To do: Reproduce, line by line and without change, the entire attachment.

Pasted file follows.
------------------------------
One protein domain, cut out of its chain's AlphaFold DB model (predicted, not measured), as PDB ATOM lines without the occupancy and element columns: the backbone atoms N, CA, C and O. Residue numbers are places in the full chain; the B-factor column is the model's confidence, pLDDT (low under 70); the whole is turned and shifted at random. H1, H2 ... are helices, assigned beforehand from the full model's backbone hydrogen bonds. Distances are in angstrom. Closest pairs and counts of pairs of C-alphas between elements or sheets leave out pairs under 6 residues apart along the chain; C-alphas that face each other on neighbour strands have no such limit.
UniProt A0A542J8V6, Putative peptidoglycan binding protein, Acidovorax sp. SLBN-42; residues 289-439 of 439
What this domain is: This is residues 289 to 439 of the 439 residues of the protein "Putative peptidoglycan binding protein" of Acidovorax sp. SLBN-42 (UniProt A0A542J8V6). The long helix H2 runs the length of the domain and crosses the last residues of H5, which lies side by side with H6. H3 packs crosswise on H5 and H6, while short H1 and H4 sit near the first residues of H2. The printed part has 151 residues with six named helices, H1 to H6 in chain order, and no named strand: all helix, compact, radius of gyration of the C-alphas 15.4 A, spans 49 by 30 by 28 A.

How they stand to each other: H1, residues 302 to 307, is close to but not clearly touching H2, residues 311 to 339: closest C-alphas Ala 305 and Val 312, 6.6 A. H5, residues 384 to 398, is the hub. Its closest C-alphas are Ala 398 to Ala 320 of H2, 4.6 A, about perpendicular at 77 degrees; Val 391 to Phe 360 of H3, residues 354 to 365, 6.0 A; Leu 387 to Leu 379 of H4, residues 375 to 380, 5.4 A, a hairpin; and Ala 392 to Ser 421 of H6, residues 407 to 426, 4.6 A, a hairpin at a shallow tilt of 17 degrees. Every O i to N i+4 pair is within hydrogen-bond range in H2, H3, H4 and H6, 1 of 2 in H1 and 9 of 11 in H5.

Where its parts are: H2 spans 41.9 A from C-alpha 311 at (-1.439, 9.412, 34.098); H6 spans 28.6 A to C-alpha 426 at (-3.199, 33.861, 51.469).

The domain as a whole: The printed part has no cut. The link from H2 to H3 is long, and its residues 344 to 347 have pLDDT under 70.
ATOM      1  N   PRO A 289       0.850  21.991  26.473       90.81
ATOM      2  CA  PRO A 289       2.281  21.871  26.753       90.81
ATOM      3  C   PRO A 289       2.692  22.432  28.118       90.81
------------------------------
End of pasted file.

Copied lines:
One protein domain, cut out of its chain's AlphaFold DB model (predicted, not measured), as PDB ATOM lines without the occupancy and element columns: the backbone atoms N, CA, C and O. Residue numbers are places in the full chain; the B-factor column is the model's confidence, pLDDT (low under 70); the whole is turned and shifted at random. H1, H2 ... are helices, assigned beforehand from the full model's backbone hydrogen bonds. Distances are in angstrom. Closest pairs and counts of pairs of C-alphas between elements or sheets leave out pairs under 6 residues apart along the chain; C-alphas that face each other on neighbour strands have no such limit.
UniProt A0A542J8V6, Putative peptidoglycan binding protein, Acidovorax sp. SLBN-42; residues 289-439 of 439
What this domain is: This is residues 289 to 439 of the 439 residues of the protein "Putative peptidoglycan binding protein" of Acidovorax sp. SLBN-42 (UniProt A0A542J8V6). The long helix H2 runs the length of the domain and crosses the last residues of H5, which lies side by side with H6. H3 packs crosswise on H5 and H6, while short H1 and H4 sit near the first residues of H2. The printed part has 151 residues with six named helices, H1 to H6 in chain order, and no named strand: all helix, compact, radius of gyration of the C-alphas 15.4 A, spans 49 by 30 by 28 A.

How they stand to each other: H1, residues 302 to 307, is close to but not clearly touching H2, residues 311 to 339: closest C-alphas Ala 305 and Val 312, 6.6 A. H5, residues 384 to 398, is the hub. Its closest C-alphas are Ala 398 to Ala 320 of H2, 4.6 A, about perpendicular at 77 degrees; Val 391 to Phe 360 of H3, residues 354 to 365, 6.0 A; Leu 387 to Leu 379 of H4, residues 375 to 380, 5.4 A, a hairpin; and Ala 392 to Ser 421 of H6, residues 407 to 426, 4.6 A, a hairpin at a shallow tilt of 17 degrees. Every O i to N i+4 pair is within hydrogen-bond range in H2, H3, H4 and H6, 1 of 2 in H1 and 9 of 11 in H5.

Where its parts are: H2 spans 41.9 A from C-alpha 311 at (-1.439, 9.412, 34.098); H6 spans 28.6 A to C-alpha 426 at (-3.199, 33.861, 51.469).

The domain as a whole: The printed part has no cut. The link from H2 to H3 is long, and its residues 344 to 347 have pLDDT under 70.
ATOM      1  N   PRO A 289       0.850  21.991  26.473       90.81
ATOM      2  CA  PRO A 289       2.281  21.871  26.753       90.81
ATOM      3  C   PRO A 289       2.692  22.432  28.118       90.81